APRIL 11, 1865

Two days after Confederate Gen. Robert E. Lee surrendered at Appomattox, a joyous crowd gathered outside the White House, calling for President Abraham Lincoln. 

“Outside was a vast sea of faces, illuminated by the lights that burned in the festal array of the White House, and stretching far out into the misty darkness,” reporter Noah Brooks wrote. 

Lincoln obliged the crowd, stepping out into the darkness. Someone held a light so that Lincoln could read his speech. 

“We meet this evening, not in sorrow, but in gladness of heart,” he said. “The evacuation of Petersburg and Richmond, and the surrender of the principal insurgent army, give hope of a righteous and speedy peace whose joyous expression cannot be restrained. In the midst of this, however, He from whom all blessings flow must not be forgotten. … A call for a national thanksgiving is being prepared, and will be duly promulgated. … No part of the honor, for plan or execution, is mine. To Gen. Grant, his skillful officers, and brave men, all belongs.”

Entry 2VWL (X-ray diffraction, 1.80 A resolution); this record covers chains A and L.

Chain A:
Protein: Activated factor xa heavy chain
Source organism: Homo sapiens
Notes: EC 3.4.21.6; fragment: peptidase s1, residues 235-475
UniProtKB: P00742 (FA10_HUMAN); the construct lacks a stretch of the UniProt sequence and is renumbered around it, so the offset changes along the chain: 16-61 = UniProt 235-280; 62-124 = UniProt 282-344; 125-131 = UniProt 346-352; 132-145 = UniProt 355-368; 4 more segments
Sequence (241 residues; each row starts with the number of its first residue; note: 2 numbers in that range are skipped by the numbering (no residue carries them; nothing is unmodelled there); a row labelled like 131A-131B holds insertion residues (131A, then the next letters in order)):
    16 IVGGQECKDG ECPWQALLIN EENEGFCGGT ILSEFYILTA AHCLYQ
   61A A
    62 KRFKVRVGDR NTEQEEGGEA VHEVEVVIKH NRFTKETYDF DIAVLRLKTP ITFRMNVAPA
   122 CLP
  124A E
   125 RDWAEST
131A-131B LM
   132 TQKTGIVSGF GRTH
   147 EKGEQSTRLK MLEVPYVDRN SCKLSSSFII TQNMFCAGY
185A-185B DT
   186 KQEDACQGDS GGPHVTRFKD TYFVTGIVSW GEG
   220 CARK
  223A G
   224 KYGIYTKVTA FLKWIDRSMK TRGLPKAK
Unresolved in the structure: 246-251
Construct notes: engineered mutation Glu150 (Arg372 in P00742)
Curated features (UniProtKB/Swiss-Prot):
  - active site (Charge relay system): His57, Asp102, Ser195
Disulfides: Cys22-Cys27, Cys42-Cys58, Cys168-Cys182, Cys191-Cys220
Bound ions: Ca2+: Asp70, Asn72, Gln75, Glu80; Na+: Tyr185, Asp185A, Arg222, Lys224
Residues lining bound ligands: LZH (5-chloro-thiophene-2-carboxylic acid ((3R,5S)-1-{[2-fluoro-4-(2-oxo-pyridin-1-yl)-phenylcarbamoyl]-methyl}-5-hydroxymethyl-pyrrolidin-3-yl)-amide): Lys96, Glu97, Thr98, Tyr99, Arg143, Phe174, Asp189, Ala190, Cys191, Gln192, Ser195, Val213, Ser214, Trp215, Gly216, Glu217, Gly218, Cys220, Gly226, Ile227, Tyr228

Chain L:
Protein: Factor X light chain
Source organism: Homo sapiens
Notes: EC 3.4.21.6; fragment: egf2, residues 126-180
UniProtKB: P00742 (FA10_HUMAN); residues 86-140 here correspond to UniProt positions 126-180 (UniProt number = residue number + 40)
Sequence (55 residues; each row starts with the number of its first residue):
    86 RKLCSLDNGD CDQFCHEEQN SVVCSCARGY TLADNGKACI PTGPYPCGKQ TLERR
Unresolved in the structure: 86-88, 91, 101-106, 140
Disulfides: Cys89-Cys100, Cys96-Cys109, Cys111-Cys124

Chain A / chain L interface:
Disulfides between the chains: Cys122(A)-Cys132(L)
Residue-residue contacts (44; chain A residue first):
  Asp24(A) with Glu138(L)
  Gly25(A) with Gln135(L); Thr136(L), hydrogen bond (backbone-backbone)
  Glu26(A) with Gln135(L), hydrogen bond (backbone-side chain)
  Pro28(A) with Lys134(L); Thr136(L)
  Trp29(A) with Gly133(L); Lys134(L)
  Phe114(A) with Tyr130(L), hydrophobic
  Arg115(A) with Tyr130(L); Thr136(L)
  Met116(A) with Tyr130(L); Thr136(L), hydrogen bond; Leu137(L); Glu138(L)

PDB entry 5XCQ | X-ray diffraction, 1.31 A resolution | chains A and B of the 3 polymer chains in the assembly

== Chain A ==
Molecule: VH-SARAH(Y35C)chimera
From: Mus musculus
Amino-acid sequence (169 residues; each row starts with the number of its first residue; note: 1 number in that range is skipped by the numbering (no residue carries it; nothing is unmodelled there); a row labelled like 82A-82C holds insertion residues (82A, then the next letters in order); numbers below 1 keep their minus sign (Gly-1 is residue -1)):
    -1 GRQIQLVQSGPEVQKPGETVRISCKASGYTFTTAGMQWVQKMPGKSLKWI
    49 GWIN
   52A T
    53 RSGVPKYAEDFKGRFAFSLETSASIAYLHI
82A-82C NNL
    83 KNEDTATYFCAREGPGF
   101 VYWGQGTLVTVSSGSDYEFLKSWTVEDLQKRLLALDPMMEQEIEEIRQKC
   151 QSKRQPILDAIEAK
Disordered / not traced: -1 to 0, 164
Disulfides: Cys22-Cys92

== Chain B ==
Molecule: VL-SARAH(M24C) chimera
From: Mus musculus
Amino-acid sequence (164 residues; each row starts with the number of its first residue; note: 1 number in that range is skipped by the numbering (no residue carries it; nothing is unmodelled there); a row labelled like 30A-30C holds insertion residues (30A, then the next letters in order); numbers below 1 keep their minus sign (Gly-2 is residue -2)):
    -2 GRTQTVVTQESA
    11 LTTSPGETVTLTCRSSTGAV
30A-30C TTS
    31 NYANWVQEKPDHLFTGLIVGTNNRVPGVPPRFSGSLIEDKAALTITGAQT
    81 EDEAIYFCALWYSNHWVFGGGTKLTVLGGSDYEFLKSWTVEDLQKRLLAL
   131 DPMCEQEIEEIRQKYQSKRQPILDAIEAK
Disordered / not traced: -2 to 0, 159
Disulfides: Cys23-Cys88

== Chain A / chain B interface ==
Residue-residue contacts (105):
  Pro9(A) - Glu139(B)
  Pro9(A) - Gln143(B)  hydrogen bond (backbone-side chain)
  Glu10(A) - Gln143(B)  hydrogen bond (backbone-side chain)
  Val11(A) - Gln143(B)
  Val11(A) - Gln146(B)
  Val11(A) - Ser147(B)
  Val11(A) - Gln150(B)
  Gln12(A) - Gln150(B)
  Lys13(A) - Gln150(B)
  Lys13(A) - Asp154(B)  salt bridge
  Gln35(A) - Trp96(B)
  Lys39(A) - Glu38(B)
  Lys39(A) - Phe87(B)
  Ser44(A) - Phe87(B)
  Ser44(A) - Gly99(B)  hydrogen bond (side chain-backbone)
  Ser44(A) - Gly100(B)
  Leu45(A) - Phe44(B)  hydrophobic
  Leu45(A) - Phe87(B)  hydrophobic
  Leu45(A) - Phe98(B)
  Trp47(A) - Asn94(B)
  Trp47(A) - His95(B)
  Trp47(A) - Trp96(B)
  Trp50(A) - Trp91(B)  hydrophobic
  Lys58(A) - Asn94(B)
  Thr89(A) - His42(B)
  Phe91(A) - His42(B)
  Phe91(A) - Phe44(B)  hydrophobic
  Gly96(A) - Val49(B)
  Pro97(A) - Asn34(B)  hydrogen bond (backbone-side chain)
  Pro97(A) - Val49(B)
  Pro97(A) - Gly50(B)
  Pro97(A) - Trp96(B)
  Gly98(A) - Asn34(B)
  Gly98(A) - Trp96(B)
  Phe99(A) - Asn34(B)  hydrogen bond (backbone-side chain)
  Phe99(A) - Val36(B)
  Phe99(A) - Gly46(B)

He expressed his vision for the future: a united land free of slavery, public schools for Black and White that were truly equal, and support for Black voting. In the audience stood white supremacist John Wilkes Booth, who vowed this would be Lincoln’s last speech. He carried out his threat three days later, assassinating the President.

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The stories of investigative reporter Jerry Mitchell have helped put four Klansmen and a serial killer behind bars. His stories have also helped free two people from death row, exposed injustices and corruption, prompting investigations and reforms as well as the firings of boards and officials. He is a Pulitzer Prize finalist, a longtime member of Investigative Reporters & Editors, and a winner of more than 30 other national awards, including a $500,000 MacArthur “genius” grant. After working for three decades for the statewide Clarion-Ledger, Mitchell left in 2019 and founded the Mississippi Center for Investigative Reporting.